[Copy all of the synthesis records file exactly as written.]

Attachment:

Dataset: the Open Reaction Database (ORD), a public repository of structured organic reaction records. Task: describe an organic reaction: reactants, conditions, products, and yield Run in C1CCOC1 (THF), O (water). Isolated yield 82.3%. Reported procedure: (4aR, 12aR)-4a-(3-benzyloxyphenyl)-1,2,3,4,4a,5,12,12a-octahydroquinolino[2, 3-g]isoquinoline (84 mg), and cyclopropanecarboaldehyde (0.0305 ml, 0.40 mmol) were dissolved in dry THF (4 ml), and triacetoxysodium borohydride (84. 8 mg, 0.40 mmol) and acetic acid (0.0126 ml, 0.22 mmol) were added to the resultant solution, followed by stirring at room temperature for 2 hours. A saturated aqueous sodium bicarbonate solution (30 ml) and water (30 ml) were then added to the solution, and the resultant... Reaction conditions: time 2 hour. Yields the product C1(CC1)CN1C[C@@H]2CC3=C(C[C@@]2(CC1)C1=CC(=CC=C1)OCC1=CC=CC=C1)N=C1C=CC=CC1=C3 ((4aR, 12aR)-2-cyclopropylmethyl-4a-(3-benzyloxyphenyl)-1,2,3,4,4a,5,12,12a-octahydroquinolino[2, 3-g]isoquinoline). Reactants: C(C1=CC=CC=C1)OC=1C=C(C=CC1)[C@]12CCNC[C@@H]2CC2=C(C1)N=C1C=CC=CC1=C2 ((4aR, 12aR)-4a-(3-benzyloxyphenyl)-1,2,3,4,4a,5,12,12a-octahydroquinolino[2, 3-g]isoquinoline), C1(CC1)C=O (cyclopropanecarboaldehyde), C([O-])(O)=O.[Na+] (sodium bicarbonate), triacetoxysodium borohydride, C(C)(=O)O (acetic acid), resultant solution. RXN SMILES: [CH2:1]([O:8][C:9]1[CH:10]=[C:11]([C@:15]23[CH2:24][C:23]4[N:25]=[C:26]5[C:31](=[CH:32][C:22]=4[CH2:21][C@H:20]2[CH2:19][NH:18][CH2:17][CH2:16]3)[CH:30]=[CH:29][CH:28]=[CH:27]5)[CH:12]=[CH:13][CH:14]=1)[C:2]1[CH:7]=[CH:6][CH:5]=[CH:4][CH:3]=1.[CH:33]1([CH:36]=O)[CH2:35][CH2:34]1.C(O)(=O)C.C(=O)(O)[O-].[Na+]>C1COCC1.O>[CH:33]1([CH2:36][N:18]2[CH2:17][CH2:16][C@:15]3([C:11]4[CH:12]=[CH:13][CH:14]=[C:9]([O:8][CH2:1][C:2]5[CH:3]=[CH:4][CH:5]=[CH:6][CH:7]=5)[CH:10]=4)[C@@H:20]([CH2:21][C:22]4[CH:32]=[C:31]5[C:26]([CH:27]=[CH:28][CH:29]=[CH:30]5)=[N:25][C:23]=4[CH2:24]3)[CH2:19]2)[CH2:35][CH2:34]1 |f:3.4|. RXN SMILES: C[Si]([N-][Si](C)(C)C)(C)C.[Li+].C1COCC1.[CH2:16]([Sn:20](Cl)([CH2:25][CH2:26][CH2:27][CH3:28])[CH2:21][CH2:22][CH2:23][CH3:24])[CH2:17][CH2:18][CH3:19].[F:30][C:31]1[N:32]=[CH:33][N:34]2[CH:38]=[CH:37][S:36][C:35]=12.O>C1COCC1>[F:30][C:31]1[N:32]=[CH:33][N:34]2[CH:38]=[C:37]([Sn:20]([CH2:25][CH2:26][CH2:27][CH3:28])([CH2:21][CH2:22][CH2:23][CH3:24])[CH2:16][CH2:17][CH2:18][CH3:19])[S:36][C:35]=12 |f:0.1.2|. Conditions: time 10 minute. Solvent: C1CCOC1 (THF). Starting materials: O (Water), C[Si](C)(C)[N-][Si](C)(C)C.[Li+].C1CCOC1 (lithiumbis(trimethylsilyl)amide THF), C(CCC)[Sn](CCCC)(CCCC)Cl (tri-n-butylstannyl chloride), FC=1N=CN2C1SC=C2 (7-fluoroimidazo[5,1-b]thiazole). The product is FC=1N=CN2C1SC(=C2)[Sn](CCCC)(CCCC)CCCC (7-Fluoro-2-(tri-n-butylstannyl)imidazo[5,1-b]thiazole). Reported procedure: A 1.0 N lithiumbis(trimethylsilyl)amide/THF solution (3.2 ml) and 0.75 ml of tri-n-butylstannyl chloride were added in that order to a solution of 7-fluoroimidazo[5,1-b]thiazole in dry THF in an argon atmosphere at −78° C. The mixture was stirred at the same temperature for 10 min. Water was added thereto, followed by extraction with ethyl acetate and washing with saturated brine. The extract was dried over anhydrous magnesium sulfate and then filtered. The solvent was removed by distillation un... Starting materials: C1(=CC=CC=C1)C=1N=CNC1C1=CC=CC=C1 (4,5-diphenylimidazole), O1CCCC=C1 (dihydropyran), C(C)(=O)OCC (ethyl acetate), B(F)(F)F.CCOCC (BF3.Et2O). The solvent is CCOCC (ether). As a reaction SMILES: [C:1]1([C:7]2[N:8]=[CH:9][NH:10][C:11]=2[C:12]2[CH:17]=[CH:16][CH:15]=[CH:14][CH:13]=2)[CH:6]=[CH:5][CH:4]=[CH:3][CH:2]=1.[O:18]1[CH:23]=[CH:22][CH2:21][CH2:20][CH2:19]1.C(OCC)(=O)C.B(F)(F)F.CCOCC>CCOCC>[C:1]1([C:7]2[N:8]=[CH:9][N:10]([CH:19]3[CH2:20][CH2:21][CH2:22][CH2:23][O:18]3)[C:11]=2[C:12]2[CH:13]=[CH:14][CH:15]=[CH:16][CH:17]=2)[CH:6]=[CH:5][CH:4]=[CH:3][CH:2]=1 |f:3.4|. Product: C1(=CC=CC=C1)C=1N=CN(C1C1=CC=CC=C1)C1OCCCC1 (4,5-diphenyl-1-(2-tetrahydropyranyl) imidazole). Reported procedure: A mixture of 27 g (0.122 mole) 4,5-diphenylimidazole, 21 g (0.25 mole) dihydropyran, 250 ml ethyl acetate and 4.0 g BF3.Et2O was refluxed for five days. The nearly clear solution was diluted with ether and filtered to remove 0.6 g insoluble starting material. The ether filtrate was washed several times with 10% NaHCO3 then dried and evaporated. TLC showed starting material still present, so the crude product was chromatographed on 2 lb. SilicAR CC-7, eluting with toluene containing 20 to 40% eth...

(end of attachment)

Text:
Dataset: the Open Reaction Database (ORD), a public repository of structured organic reaction records. Task: describe an organic reaction: reactants, conditions, products, and yield Run in C1CCOC1 (THF), O (water). Isolated yield 82.3%. Reported procedure: (4aR, 12aR)-4a-(3-benzyloxyphenyl)-1,2,3,4,4a,5,12,12a-octahydroquinolino[2, 3-g]isoquinoline (84 mg), and cyclopropanecarboaldehyde (0.0305 ml, 0.40 mmol) were dissolved in dry THF (4 ml), and triacetoxysodium borohydride (84. 8 mg, 0.40 mmol) and acetic acid (0.0126 ml, 0.22 mmol) were added to the resultant solution, followed by stirring at room temperature for 2 hours. A saturated aqueous sodium bicarbonate solution (30 ml) and water (30 ml) were then added to the solution, and the resultant... Reaction conditions: time 2 hour. Yields the product C1(CC1)CN1C[C@@H]2CC3=C(C[C@@]2(CC1)C1=CC(=CC=C1)OCC1=CC=CC=C1)N=C1C=CC=CC1=C3 ((4aR, 12aR)-2-cyclopropylmethyl-4a-(3-benzyloxyphenyl)-1,2,3,4,4a,5,12,12a-octahydroquinolino[2, 3-g]isoquinoline). Reactants: C(C1=CC=CC=C1)OC=1C=C(C=CC1)[C@]12CCNC[C@@H]2CC2=C(C1)N=C1C=CC=CC1=C2 ((4aR, 12aR)-4a-(3-benzyloxyphenyl)-1,2,3,4,4a,5,12,12a-octahydroquinolino[2, 3-g]isoquinoline), C1(CC1)C=O (cyclopropanecarboaldehyde), C([O-])(O)=O.[Na+] (sodium bicarbonate), triacetoxysodium borohydride, C(C)(=O)O (acetic acid), resultant solution. RXN SMILES: [CH2:1]([O:8][C:9]1[CH:10]=[C:11]([C@:15]23[CH2:24][C:23]4[N:25]=[C:26]5[C:31](=[CH:32][C:22]=4[CH2:21][C@H:20]2[CH2:19][NH:18][CH2:17][CH2:16]3)[CH:30]=[CH:29][CH:28]=[CH:27]5)[CH:12]=[CH:13][CH:14]=1)[C:2]1[CH:7]=[CH:6][CH:5]=[CH:4][CH:3]=1.[CH:33]1([CH:36]=O)[CH2:35][CH2:34]1.C(O)(=O)C.C(=O)(O)[O-].[Na+]>C1COCC1.O>[CH:33]1([CH2:36][N:18]2[CH2:17][CH2:16][C@:15]3([C:11]4[CH:12]=[CH:13][CH:14]=[C:9]([O:8][CH2:1][C:2]5[CH:3]=[CH:4][CH:5]=[CH:6][CH:7]=5)[CH:10]=4)[C@@H:20]([CH2:21][C:22]4[CH:32]=[C:31]5[C:26]([CH:27]=[CH:28][CH:29]=[CH:30]5)=[N:25][C:23]=4[CH2:24]3)[CH2:19]2)[CH2:35][CH2:34]1 |f:3.4|. RXN SMILES: C[Si]([N-][Si](C)(C)C)(C)C.[Li+].C1COCC1.[CH2:16]([Sn:20](Cl)([CH2:25][CH2:26][CH2:27][CH3:28])[CH2:21][CH2:22][CH2:23][CH3:24])[CH2:17][CH2:18][CH3:19].[F:30][C:31]1[N:32]=[CH:33][N:34]2[CH:38]=[CH:37][S:36][C:35]=12.O>C1COCC1>[F:30][C:31]1[N:32]=[CH:33][N:34]2[CH:38]=[C:37]([Sn:20]([CH2:25][CH2:26][CH2:27][CH3:28])([CH2:21][CH2:22][CH2:23][CH3:24])[CH2:16][CH2:17][CH2:18][CH3:19])[S:36][C:35]=12 |f:0.1.2|. Conditions: time 10 minute. Solvent: C1CCOC1 (THF). Starting materials: O (Water), C[Si](C)(C)[N-][Si](C)(C)C.[Li+].C1CCOC1 (lithiumbis(trimethylsilyl)amide THF), C(CCC)[Sn](CCCC)(CCCC)Cl (tri-n-butylstannyl chloride), FC=1N=CN2C1SC=C2 (7-fluoroimidazo[5,1-b]thiazole). The product is FC=1N=CN2C1SC(=C2)[Sn](CCCC)(CCCC)CCCC (7-Fluoro-2-(tri-n-butylstannyl)imidazo[5,1-b]thiazole). Reported procedure: A 1.0 N lithiumbis(trimethylsilyl)amide/THF solution (3.2 ml) and 0.75 ml of tri-n-butylstannyl chloride were added in that order to a solution of 7-fluoroimidazo[5,1-b]thiazole in dry THF in an argon atmosphere at −78° C. The mixture was stirred at the same temperature for 10 min. Water was added thereto, followed by extraction with ethyl acetate and washing with saturated brine. The extract was dried over anhydrous magnesium sulfate and then filtered. The solvent was removed by distillation un... Starting materials: C1(=CC=CC=C1)C=1N=CNC1C1=CC=CC=C1 (4,5-diphenylimidazole), O1CCCC=C1 (dihydropyran), C(C)(=O)OCC (ethyl acetate), B(F)(F)F.CCOCC (BF3.Et2O). The solvent is CCOCC (ether). As a reaction SMILES: [C:1]1([C:7]2[N:8]=[CH:9][NH:10][C:11]=2[C:12]2[CH:17]=[CH:16][CH:15]=[CH:14][CH:13]=2)[CH:6]=[CH:5][CH:4]=[CH:3][CH:2]=1.[O:18]1[CH:23]=[CH:22][CH2:21][CH2:20][CH2:19]1.C(OCC)(=O)C.B(F)(F)F.CCOCC>CCOCC>[C:1]1([C:7]2[N:8]=[CH:9][N:10]([CH:19]3[CH2:20][CH2:21][CH2:22][CH2:23][O:18]3)[C:11]=2[C:12]2[CH:13]=[CH:14][CH:15]=[CH:16][CH:17]=2)[CH:6]=[CH:5][CH:4]=[CH:3][CH:2]=1 |f:3.4|. Product: C1(=CC=CC=C1)C=1N=CN(C1C1=CC=CC=C1)C1OCCCC1 (4,5-diphenyl-1-(2-tetrahydropyranyl) imidazole). Reported procedure: A mixture of 27 g (0.122 mole) 4,5-diphenylimidazole, 21 g (0.25 mole) dihydropyran, 250 ml ethyl acetate and 4.0 g BF3.Et2O was refluxed for five days. The nearly clear solution was diluted with ether and filtered to remove 0.6 g insoluble starting material. The ether filtrate was washed several times with 10% NaHCO3 then dried and evaporated. TLC showed starting material still present, so the crude product was chromatographed on 2 lb. SilicAR CC-7, eluting with toluene containing 20 to 40% eth...